Ascension : Ascension Island Conservation Department
Submitted by The Islander (Conservation Office) 10.01.2013 (Article Archived on 24.01.2013)
The Army Ornithological Society (AOS) visited the Island 26 November to 7 December to continue their surveying of the seabirds.
Ascension Island Conservation Department
Contributed by Mr Andrew Bray, Army Ornithological Society
Andrew Bray with AIG Conservation Staff
The Army Ornithological Society (AOS) visited the Island 26 November to 7 December to continue their surveying of the seabirds. They were joined by members of the Royal Navy, Royal Air Force and a representative from the University of Birmingham. The main emphasis was once again Sooty Terns especially now that we are attaching Geolocators to the birds to discover where they go in between breeding seasons. Since the initial set of 20 geolocators was fitted in April 2011 we have recovered 5 and fitted another 20 Geolocators on this visit. During our time on the Fairs we re-trapped 630 previously ringed birds and ringed another 2000 birds of which 800 were juveniles ready to fledge. We surveyed the area and worked on density of nests, egg survival and fledging success. We estimate that 289,000 birds were breeding between the two sites. A notable factor was that the colonies at Waterside were much further ahead in the breeding cycle than the birds at Mars Bay. Chicks were already flying at Waterside whilst birds were still laying eggs at Mars Bay. In addition we monitored the nests of returning Brown Noddies on the edge of the Sooty Tern colonies at Waterside though the season has yet to start in earnest.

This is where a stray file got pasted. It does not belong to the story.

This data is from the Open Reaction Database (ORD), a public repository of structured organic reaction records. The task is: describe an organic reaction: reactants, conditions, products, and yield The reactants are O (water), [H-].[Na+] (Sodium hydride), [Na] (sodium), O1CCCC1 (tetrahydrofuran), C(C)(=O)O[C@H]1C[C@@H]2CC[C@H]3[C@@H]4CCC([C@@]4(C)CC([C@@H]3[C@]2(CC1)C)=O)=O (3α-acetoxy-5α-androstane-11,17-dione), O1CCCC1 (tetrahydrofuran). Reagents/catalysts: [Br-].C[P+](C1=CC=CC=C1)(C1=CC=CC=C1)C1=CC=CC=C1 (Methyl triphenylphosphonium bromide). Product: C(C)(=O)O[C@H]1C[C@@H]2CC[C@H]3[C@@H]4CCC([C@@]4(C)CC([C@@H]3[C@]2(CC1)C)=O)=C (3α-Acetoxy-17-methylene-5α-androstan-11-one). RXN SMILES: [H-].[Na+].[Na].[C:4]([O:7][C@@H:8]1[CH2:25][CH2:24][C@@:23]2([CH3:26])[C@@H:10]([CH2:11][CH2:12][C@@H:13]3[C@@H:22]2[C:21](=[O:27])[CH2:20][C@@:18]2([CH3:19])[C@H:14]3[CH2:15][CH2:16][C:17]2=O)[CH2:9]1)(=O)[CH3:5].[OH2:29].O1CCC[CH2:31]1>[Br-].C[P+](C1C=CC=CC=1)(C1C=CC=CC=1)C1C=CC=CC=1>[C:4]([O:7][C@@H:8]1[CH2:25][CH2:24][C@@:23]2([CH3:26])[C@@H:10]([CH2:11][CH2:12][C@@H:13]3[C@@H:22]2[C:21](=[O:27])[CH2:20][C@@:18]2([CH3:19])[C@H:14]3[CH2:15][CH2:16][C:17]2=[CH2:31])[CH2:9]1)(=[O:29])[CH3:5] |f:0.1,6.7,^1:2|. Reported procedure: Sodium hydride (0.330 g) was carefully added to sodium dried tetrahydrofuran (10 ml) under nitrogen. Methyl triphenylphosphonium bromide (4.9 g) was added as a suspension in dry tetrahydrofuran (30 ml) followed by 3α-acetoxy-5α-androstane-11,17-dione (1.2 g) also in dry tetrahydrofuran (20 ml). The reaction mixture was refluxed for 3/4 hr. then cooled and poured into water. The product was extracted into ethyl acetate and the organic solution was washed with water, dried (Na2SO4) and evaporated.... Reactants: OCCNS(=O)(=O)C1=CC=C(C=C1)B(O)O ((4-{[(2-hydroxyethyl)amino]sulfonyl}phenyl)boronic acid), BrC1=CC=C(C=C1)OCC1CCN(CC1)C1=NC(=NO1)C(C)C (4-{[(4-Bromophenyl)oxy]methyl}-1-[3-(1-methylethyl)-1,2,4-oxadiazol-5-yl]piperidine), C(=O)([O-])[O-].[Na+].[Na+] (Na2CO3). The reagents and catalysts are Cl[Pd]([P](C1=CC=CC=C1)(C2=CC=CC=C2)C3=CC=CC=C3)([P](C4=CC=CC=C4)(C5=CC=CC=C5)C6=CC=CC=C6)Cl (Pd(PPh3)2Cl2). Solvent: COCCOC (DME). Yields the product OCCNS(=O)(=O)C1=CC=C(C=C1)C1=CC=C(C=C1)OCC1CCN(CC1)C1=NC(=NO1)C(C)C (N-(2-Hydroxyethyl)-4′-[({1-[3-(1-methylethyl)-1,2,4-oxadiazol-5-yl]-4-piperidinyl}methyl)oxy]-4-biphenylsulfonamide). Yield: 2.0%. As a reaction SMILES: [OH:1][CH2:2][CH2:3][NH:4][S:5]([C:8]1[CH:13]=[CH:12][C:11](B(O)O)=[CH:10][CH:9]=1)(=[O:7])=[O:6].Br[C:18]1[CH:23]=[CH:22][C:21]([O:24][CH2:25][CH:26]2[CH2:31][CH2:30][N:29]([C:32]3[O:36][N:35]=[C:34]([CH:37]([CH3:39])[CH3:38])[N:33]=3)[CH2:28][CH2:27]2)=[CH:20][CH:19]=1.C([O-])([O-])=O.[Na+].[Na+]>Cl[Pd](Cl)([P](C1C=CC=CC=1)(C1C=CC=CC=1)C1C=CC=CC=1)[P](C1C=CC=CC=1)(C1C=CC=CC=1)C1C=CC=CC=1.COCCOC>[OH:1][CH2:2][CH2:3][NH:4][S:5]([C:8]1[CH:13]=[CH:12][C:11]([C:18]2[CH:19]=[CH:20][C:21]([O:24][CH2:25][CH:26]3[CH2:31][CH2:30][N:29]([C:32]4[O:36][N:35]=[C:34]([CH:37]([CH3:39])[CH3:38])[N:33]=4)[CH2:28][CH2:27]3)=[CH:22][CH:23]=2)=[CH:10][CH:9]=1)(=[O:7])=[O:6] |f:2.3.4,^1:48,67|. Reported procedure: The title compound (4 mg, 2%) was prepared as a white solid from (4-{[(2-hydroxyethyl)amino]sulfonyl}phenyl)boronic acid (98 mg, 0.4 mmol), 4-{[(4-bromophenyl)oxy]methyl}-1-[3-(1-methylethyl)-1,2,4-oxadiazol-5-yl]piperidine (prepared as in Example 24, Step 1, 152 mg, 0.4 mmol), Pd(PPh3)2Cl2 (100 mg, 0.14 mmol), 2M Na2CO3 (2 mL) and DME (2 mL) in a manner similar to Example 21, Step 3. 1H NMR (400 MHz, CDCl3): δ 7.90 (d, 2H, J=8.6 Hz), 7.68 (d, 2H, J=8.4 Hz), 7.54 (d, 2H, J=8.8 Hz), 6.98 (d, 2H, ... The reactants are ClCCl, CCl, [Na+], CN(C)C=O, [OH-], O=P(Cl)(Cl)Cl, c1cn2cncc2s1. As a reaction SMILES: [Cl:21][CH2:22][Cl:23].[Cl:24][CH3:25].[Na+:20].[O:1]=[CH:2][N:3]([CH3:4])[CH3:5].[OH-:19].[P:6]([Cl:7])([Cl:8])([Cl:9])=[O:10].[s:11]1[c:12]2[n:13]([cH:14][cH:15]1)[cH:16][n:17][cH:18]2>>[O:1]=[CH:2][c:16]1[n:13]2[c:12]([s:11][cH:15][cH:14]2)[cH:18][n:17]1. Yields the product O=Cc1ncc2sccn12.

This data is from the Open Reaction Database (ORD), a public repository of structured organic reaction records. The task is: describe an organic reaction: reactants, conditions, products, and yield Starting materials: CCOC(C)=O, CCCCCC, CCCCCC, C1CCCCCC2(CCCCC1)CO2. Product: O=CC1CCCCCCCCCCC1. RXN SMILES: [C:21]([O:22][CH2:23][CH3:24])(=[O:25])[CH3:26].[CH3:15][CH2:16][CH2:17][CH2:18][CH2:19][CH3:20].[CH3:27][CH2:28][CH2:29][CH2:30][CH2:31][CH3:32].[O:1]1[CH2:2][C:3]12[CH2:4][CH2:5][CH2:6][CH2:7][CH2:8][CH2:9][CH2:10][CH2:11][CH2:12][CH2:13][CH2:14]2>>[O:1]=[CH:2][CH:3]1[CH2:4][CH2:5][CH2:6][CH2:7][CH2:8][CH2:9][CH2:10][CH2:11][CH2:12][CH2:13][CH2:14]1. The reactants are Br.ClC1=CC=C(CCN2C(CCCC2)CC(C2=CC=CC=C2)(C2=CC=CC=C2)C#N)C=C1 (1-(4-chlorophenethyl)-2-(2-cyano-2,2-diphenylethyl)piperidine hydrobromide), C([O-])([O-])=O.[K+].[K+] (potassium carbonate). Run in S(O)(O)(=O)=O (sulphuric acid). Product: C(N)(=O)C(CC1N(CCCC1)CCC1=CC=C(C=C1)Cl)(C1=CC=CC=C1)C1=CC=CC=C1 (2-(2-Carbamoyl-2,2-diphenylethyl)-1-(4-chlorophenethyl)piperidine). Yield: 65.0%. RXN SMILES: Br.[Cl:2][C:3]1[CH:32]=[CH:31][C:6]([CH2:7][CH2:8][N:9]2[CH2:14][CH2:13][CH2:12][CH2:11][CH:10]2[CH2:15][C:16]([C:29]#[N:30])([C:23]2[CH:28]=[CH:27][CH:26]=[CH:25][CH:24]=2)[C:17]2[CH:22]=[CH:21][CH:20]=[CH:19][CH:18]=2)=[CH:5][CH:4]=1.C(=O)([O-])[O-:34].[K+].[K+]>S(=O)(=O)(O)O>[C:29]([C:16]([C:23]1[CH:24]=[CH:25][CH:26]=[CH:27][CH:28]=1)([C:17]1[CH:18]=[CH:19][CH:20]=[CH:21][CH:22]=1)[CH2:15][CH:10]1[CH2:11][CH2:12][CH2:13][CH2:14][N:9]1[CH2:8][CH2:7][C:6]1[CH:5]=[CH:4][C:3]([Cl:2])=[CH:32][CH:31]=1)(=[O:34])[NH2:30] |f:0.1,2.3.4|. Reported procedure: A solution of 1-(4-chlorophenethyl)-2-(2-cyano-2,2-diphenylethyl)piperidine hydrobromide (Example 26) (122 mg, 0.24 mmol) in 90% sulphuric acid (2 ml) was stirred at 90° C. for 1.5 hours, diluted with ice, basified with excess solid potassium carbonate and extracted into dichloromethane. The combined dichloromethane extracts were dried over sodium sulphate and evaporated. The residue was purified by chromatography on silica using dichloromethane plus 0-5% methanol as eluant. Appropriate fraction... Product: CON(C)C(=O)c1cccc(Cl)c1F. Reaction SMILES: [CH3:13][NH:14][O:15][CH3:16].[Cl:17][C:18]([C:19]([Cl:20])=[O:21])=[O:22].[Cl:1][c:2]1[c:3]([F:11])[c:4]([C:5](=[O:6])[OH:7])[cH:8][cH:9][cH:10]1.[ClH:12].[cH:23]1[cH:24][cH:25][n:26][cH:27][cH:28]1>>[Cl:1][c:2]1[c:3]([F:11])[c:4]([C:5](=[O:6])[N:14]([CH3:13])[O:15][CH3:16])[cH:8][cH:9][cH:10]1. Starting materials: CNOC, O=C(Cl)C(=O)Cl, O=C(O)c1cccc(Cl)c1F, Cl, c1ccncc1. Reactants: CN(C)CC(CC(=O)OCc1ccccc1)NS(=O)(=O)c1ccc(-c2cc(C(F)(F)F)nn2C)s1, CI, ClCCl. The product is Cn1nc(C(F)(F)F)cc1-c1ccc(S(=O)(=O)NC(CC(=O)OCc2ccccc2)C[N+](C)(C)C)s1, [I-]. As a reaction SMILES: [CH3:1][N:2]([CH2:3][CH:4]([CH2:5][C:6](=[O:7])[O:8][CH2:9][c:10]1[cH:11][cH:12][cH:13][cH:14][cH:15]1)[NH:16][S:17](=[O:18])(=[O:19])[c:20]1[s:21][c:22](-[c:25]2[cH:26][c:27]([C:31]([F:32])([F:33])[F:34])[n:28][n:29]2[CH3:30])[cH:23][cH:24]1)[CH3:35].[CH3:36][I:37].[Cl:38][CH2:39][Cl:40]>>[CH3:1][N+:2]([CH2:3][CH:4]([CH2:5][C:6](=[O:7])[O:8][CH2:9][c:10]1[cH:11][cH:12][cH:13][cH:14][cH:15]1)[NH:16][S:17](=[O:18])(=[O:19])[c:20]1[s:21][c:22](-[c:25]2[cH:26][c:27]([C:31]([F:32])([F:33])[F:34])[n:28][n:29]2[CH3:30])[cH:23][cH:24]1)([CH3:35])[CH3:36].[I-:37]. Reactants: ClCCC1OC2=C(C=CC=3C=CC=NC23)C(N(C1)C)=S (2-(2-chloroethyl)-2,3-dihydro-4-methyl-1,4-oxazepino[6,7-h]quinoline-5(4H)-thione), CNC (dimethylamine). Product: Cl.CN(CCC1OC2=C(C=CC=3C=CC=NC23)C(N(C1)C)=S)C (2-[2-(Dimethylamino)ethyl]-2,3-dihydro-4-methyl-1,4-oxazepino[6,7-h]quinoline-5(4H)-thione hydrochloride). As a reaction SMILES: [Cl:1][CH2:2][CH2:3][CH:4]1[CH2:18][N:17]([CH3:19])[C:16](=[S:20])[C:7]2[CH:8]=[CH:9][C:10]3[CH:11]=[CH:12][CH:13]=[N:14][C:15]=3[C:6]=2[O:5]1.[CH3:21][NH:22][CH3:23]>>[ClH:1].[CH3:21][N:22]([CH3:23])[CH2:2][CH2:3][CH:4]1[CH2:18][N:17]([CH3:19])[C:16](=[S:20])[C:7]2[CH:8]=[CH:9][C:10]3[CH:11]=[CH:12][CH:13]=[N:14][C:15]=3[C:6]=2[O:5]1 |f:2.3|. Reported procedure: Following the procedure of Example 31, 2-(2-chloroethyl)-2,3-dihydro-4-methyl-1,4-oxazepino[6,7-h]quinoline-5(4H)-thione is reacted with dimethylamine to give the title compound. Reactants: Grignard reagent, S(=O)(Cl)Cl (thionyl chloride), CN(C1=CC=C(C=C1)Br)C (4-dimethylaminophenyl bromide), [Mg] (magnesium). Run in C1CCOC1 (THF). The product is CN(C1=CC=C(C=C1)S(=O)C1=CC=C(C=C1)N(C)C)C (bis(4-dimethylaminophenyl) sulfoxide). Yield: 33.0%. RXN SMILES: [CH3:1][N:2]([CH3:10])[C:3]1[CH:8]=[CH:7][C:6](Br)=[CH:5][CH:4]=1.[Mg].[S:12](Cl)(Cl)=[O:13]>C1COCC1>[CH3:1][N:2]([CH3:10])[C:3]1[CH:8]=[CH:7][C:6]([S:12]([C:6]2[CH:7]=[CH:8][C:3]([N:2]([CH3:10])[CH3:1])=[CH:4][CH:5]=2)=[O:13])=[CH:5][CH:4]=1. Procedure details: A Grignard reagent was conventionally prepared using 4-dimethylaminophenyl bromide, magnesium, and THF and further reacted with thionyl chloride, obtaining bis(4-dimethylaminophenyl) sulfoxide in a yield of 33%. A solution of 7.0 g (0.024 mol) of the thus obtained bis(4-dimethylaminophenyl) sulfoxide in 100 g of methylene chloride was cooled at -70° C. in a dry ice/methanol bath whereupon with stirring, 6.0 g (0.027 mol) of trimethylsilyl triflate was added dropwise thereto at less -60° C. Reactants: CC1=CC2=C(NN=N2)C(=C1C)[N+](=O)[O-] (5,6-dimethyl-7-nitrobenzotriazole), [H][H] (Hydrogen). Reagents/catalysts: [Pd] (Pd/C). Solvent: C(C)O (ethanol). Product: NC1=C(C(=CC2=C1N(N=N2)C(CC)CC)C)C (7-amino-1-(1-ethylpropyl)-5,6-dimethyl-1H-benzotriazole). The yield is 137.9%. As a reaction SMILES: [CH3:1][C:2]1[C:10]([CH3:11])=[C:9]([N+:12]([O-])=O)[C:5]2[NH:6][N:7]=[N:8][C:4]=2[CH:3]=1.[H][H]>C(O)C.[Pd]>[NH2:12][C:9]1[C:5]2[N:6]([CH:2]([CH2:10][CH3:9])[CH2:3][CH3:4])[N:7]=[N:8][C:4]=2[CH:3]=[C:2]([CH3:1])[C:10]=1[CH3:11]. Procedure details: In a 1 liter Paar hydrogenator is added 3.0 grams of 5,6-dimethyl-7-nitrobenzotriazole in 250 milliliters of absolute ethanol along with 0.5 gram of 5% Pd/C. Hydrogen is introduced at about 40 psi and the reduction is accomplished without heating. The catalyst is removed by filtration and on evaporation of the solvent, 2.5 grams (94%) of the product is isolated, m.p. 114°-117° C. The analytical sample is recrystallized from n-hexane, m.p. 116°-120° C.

We also visited the Masked Booby nests at Letterbox. This was part of our remit to train members of the Conservation Staff, especially the renewal of their licences to ring the seabirds. During our stay, besides working with Nathan and Derren we had the company of two ladies from St Helena, Annalea Beard and Leann Henry who were here for intensive training on all aspects of bird monitoring and ringing. By visiting Letterbox the Conservation Staff were able to re-new their licences by catching, handling and ringing Masked Boobies in addition to that already carried out on Sooty Terns. It was during our trip to Letterbox that we were able to find a nesting Ascension Frigatebird on the mainland with an egg. This is memorable time for the Island and a major landmark in conservation. We also spent time recording the numbers of White Terns on the Island though sadly we were unable to survey the birds on BBI. We also had other tasks to complete involving predators of Sooty Terns and their chicks though this season is looking particular successful for the birds.
We are very grateful to Stedson and his team at the Conservation Office and the Administrator and RAF for their continued support. The data we have collected is one of a few long term data sets that have been collected on British Overseas Territories. Sooty Terns are the most airborne bird and our challenge is to determine what goes on for 93% of their time which is spent flying over the sea. We understand a great deal of what happens whilst they breed though there are still many questions that we do not know the answer for. Working with the Conservation Office it is anticipated that eventually some more fundamentals about Sooty Terns will be known.
Please be advised that due to on-going field work the Conservation Office will open from 7.30am -10am during week days. We open as normal on Saturdays, 10am-12noon, signs will be posted on the door when the office is closed. Sorry for any inconvenience this may cause.
Volunteers welcome. Please contact Natasha Williams or Jolene Sim. Ascension Island Conservation Department. Georgetown. Tel: 6359. Email: email@example.com or firstname.lastname@example.org